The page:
Approach Map for Fort Konstantin in Kronstadt
Approach to Fort Konstantin. Map uploaded from the website of St. Petersburg Border Control

Approaching Border Checkpoint at Fort Konstantin in Kronstadt.

Once you enter the territorial waters of Russia, you will need to get in touch with the local coastguard on VHF Channel 6 using the call sign GRANIT (pronounces as "g-r-a-n-ee-t" with the accent on the second syllable) and inform them about your destination port and the name of your boat.

You will then sail along the big ship channel marked on maps (beware of restricted areas) and once you approach Kronstadt, you will need to contact the traffic controller at VHF Channels 9 or 16 stating the name of your vessel and the destination – Fort Konstantin for customs clearance and border control. We advise you first contact them by VHF channel 9 or by mobile around 4-10 hours prior to your arrival. You do not need to ask for a pilot to guide your boat through the passage in the dam as you are allowed to enter Fort Konstantin on your own, but keep in mind that this passage is also used by big cruise ships and commercial vessels, most of them tend to cross it either in the morning or after 5 pm in the evening.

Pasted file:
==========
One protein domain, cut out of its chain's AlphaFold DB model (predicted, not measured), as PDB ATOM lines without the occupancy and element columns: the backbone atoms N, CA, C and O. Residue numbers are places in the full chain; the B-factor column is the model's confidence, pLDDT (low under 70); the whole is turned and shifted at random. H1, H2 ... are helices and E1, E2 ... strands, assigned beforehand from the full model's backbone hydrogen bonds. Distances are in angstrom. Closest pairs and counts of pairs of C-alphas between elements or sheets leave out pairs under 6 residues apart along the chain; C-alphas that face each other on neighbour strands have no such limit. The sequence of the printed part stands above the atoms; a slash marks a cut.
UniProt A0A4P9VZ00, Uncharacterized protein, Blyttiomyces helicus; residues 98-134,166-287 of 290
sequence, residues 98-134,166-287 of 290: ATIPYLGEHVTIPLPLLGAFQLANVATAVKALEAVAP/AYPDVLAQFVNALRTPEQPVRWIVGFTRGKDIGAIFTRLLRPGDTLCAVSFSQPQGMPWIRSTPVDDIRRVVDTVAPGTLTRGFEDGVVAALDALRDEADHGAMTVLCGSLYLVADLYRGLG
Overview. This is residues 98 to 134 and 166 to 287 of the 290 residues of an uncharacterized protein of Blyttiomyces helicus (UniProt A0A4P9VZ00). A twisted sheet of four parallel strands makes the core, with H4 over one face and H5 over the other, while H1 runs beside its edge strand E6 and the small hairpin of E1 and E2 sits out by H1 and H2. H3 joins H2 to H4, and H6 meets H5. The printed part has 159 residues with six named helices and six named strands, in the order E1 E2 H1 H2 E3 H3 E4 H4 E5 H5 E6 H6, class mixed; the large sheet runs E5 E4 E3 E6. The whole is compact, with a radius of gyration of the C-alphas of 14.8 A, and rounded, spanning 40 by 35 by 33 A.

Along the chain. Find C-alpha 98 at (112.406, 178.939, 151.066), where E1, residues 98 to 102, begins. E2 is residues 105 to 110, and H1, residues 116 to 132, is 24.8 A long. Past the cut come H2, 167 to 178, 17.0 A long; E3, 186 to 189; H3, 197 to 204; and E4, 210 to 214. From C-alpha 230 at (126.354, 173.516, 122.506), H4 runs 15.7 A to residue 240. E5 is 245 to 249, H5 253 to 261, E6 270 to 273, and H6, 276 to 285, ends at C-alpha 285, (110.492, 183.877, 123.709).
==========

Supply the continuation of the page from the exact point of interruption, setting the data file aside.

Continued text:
St. Petersburg Dam and Ring Road in the Gulf of Finland
Aerial view of St. Petersburg Dam and Ring Road

You can find the necessary information, harbour maps and copies of documents that need to be filled in for the customs clearance at the website of Fort Konstantin Border Checkpoint, however it is better to contact them directly to double check that this information is up to date. The border control usually does not take more than 1 hour, during which the local customs officers will enter you boat and film it on camera. After border control, you can stay at Fort Konstantin, where they have guest berths, water, electricity, showers and washing machines (see the rates here).